THE WRONG HEAD is the latest stand-alone volume in the screwball adventures of Spirou and Fantasio, two globetrotting journalists for the Mosquito newspaper. Written and illustrated by Andre Franquin in 1954, this is another gorgeous and affordable episode in this delight-filled classic series.

It starts with our two heroes having a quarrel which spirals into yet another spectacularly extravagant storyline involving a museum heist, stolen identities, amnesia and numerous chase scenes. There’s plenty of action and comedy from first page to last, and the weirdly careening storyline carries us along effortlessly. Overall, though, this isn’t one of the strongest volumes from Franquin, but it is gorgeously illustrated, witty and peculiar in its invention, and has a spectacular bicycle race sequence that had me honest-to-Zeus chortling out loud with its genius pacing and master-class physical comedy.

As often is the case with classic Franco-Belgian comics, looking at the cover and even browsing through the book, you could think this is solely for kids, and be partly right. I mean, you can look at a Buster Keaton or a Harold Lloyd or a Mack Sennett film, and consider them movies for kids. And be partly right. But like the best of silent comedy, or just classic screwball cinema, Franquin’s Spirou and Fantasio adventures are suited for absolutely everyone. They are irreverent and energetic (almost to a fault), and with magnificent clarity Franquin’s elastic style is a spectacle in itself: fluid, idiosyncratic yet trend-setting, and a thrill and a joy to read.

It also looks like Cinebook will be skipping several volumes from Franquin’s publication order and following THE WRONG HEAD with one of his masterpieces, Z IS FOR ZORGLUB … though before that, they’ve just announced having acquired the rights to Franquin’s Gaston Lagaffe series, to many his masterpiece and as such, some of the greatest Franco-Belgian comics ever published. Of that 15-plus-volume series, we’ve only seen a few pages published in English by Fantagraphics in the early 1990s under the name Gomer Goof. The first volume will be available likely in the third quarter of 2017.

Now while we wait for Luc Besson’s VALERIAN AND THE CITY OF A THOUSAND PLANETS this summer, you really should catch up with reading the comics it’s based on. I’ve reviewed every single volume of it on these pages, and consider it to be quite possibly the finest science fiction comic book series ever created. The books have sustained a magnificent creativity for 50 years, written and illustrated by the same two man team from the first adventure to the last: artist Jean-Claude Mézières and writer Pierre Christin. They take and create classic science fiction settings (mined liberally by George Lucas and his minions for the STAR WARS universe), insert their two spatio-temporal agents into these settings, add socially relevant issues to the storyline and let the sparks fly.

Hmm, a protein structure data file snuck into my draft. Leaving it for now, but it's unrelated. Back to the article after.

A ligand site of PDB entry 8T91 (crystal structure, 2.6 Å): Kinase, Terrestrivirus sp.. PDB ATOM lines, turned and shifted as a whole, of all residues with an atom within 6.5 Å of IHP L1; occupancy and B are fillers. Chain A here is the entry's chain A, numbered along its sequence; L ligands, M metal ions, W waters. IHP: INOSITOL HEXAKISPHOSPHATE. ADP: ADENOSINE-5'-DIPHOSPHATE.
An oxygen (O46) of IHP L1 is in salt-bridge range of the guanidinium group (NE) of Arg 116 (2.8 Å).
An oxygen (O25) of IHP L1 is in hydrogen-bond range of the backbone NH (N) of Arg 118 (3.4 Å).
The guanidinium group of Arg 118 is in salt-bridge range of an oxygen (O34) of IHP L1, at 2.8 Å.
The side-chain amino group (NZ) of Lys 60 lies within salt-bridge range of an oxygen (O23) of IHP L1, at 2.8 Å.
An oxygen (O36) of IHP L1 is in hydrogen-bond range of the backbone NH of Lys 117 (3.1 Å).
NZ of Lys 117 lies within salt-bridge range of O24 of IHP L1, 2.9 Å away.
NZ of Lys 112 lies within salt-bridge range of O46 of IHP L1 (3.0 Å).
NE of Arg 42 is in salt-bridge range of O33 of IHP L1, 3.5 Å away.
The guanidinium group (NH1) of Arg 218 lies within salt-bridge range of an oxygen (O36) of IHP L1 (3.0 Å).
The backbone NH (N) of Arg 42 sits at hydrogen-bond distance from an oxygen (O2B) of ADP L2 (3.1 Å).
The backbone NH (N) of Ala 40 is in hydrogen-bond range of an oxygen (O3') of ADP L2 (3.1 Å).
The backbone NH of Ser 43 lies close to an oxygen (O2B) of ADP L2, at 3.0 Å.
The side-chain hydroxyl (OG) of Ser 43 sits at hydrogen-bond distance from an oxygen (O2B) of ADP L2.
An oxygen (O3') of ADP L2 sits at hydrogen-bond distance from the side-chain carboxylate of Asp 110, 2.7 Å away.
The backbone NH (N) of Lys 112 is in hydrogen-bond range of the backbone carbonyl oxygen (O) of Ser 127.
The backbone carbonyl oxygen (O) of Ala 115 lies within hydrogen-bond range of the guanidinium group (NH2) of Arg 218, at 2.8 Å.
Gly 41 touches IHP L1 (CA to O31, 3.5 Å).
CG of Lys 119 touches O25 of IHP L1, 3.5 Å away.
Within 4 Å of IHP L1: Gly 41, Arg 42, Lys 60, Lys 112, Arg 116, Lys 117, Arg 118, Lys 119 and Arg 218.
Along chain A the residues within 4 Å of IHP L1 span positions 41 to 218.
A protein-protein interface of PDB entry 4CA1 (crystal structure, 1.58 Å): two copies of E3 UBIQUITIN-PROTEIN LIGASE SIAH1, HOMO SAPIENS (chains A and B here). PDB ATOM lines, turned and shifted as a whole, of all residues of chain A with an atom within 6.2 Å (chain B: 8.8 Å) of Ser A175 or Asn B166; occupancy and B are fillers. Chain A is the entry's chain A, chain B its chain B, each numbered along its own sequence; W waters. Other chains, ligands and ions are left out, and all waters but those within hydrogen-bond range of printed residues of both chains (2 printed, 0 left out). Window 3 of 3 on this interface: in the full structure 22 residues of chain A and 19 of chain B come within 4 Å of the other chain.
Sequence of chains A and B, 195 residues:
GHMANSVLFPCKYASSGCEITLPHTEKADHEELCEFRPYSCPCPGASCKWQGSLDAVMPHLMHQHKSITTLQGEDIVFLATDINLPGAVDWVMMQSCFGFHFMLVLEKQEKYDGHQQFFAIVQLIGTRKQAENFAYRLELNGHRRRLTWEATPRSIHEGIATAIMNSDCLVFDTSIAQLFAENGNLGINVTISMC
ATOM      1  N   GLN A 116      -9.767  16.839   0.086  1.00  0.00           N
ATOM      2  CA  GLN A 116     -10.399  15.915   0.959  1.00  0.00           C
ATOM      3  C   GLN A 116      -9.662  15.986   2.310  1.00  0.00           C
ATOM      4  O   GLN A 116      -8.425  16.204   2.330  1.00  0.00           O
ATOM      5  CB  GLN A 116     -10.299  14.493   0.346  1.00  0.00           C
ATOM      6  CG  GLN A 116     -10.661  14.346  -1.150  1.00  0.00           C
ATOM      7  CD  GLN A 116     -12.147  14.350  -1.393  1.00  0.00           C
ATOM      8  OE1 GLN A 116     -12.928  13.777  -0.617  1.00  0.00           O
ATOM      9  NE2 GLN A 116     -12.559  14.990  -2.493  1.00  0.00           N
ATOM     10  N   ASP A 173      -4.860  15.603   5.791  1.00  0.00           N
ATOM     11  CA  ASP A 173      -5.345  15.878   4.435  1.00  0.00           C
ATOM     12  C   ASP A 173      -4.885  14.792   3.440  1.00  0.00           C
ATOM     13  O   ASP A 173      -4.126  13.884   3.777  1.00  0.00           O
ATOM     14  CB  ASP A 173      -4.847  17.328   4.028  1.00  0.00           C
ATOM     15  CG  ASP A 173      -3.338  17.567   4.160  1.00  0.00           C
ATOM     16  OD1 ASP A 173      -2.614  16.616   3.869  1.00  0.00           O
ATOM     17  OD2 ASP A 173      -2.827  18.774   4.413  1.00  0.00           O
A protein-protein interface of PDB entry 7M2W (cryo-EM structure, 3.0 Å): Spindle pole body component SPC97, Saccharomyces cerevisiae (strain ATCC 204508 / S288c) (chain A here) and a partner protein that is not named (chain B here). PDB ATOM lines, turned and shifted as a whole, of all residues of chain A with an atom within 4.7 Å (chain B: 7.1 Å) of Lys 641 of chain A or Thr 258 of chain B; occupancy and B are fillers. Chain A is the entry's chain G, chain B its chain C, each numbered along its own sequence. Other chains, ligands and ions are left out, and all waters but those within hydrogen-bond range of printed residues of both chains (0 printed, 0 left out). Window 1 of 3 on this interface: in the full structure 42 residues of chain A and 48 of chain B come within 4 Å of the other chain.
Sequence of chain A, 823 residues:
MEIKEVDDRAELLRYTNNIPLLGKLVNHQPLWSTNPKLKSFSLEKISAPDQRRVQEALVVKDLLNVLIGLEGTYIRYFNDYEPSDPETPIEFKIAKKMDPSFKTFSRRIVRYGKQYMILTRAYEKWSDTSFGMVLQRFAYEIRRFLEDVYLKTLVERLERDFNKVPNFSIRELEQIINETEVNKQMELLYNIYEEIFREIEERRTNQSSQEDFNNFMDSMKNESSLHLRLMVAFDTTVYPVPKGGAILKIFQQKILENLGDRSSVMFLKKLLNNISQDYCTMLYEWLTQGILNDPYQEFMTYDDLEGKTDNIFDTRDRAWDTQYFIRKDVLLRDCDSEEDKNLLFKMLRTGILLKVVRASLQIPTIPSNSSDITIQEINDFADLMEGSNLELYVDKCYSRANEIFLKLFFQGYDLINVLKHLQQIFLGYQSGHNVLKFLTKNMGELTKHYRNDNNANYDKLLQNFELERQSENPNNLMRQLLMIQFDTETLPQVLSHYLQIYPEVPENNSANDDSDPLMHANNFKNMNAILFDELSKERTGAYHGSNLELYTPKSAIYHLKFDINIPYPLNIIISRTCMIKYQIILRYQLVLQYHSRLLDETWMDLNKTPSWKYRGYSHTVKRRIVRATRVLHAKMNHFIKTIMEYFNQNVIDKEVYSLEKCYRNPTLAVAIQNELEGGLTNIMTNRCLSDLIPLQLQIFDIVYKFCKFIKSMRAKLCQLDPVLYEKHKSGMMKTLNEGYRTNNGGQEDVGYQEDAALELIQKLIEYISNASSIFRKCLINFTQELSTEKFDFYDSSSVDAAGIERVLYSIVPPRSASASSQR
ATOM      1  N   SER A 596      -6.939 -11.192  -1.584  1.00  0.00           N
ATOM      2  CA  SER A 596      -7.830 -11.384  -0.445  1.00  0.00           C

THE WRATH OF HYPSIS is a direct follow-up to THE GHOSTS OF INVERLOCH, and you need to read the first volume before tackling this one. Our heroes, steering in Scotland in the year 1986, are trying to understand why agents of a rogue planet, Hypsis, are causing chaos on a global scale in that particular time and space. While this might sound like the authors are taking issue with the military-industrial complex, this volume adds religion to the mix and comes out with some preposterously wonderful scenes taking on specifically Christianity, but without forgetting the great gods of Greek mythology.

Oddly for such an important piece in the overall storyline of the series, this is almost a comedy of manners, the closest Valerian and Laureline come to Jane Austen … of course still with aliens, time-travel high-jinks and a calamity that has the potential of erasing the future history of earth and all its inhabitants. Like all of the Valerian and Laureline books, this is entertainment with character and kick, a sense of humor underscored with serious emotion and human (or alien) interaction that remains vivid, visceral and deeply humanistic at its core.

All of this is also true of the direct follow-up to this volume, ON THE FRONTIERS, which works as a separate stand-alone volume, but also as a melancholy coda to the preceding adventures. It might reveal too much of the earlier events for me to discuss the specifics of the plot, but essentially this one deals with pain of loss, and ends up being — despite all the rousing action and comedy that ensues — one of the most moving books in the whole series.

While ON THE FRONTIERS might not be the most obvious place to jump into the series, it does work on its own. At 64 pages, longer than the usual 48-page episode, the story loudly hints at the riches in its backstory that will make it all the more so emotional for longtime readers. But this is also somewhat more realistic episode overall, as Mézières’ artwork has slowly moved from the classically cartoony to a far more subtle style, without losing any of its pizzaz and pop. There are sequences that are as richly elaborate on a galactic scale as any in the series, but they are grounded by his ability to work in the micro just as well as he does on macro. Simple glances from characters are so spot-on that the artwork carries within its still roughly cartoony style a deep emotional connection to the story, characters and their plight.

Like all the previous volumes in the series, these are both highly recommended. —JT Lindroos

Get them at Amazon.

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